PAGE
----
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Lung Disease & Respiratory Health Center

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Sputum Culture

How It Is Done continued...

Some people may need bronchoscopy to collect a sputum sample. During bronchoscopy, a thin, lighted tube (bronchoscope) is inserted through your mouth or nose into the airways leading to your lungs. You will be given medicine that numbs your throat and nose so you do not feel discomfort from the bronchoscope. You may also be given a sedative to make you sleepy during the procedure. To collect the sputum sample, a salt solution may be washed into the airway and then suctioned into a container. A small, thin brush may be used to collect a sample.

Suction

A sputum sample can also be collected using suction. During this procedure, a soft, flexible tube (called a nasotracheal catheter) is inserted through the nose and down the throat. Suction is applied for up to 15 seconds to collect the sputum sample. This method of collecting a sputum sample is often used for people who are very sick or unconscious.

After a sample is collected

Once the sputum sample is collected, it will be placed in a container with substances (growth medium or culture medium) that promote the growth of infecting organisms (bacteria or fungi). Bacteria usually need 2 to 3 days to grow. Fungus often takes a week or longer to grow. The organism that causes tuberculosis may take 6 weeks to grow. Any bacteria or fungi that grow will be identified under a microscope or by chemical tests. Sensitivity testing, to determine the best antibiotic to use against the organism that grows, often takes 1 to 2 more days.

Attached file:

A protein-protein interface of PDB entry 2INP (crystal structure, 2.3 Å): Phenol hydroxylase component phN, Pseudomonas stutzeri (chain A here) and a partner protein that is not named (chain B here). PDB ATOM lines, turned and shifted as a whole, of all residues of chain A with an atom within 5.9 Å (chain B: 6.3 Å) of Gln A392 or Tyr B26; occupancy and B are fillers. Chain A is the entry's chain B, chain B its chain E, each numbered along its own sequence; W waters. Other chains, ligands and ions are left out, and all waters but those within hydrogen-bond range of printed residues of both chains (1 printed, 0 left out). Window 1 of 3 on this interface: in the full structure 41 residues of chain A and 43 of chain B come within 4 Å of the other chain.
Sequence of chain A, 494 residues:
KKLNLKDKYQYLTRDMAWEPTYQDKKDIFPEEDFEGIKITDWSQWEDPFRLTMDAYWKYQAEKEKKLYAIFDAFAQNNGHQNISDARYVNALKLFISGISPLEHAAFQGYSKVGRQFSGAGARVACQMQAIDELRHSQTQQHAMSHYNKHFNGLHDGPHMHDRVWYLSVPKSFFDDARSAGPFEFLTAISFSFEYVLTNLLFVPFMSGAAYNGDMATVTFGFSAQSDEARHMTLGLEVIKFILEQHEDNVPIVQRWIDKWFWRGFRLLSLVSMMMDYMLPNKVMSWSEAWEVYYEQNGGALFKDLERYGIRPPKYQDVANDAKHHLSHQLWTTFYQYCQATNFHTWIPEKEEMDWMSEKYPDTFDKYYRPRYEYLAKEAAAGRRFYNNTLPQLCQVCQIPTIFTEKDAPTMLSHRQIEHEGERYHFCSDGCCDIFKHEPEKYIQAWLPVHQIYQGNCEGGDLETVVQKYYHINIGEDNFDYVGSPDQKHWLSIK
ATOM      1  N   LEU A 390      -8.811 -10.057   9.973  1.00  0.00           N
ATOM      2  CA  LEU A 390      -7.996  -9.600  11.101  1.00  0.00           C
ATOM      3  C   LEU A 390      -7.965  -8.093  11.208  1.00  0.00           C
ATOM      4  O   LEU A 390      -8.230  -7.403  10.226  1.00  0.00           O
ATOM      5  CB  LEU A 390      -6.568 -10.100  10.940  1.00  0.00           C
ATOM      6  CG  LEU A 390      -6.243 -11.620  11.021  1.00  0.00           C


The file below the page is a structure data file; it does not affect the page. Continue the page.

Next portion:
How It Feels

If you have discomfort when taking a deep breath or when coughing, obtaining a sputum sample may be uncomfortable. If you need to inhale the aerosol mist to produce a sputum sample, you will often feel a deep, uncontrollable urge to cough.

During bronchoscopy or collection of a sputum sample using a catheter, you may feel a strong urge to cough as the bronchoscope or catheter passes into the back of your throat. You may also feel as if you cannot breathe. Try to relax and breathe slowly while the bronchoscope or catheter is in place. If you are given medicine to numb your throat and nose, you may feel as if your tongue and throat are swollen and that you cannot swallow.

Risks

Your throat may feel sore following bronchoscopy or collection of a sputum sample using a nasotracheal catheter.

If you have severe asthma or bronchitis, you may find it hard to breathe during collection of a sputum sample using a nasotracheal catheter.

Results

A sputum culture is a test to detect and identify bacteria or fungi that are infecting the lungs or breathing passages. Some types of bacteria or fungi grow quickly in a culture and some grow slowly. Test results may take from one day to several weeks, depending on the type of infection suspected. Some organisms (such as Chlamydophila pneumoniae and mycoplasma) do not grow in a standard culture and need a special growth medium to be detected in a sputum culture.

Sputum culture
Normal:

Sputum that has passed through the mouth normally contains several types of harmless bacteria, including some types of strep (Streptococcus) and staph (Staphylococcus). The culture should not show any harmful bacteria or fungi. Normal culture results are negative.

Abnormal:

Harmful bacteria or fungi are present. The most common harmful bacteria in a sputum culture are those that can cause bronchitis, pneumonia, or tuberculosis. If harmful bacteria or fungi grow, the culture is positive.

If test results point to an infection, sensitivity testing may be done to determine the best antibiotic to kill the bacteria or fungus.

WebMD Medical Reference from Healthwise

Last Updated: November 01, 2012
This information is not intended to replace the advice of a doctor. Healthwise disclaims any liability for the decisions you make based on this information.

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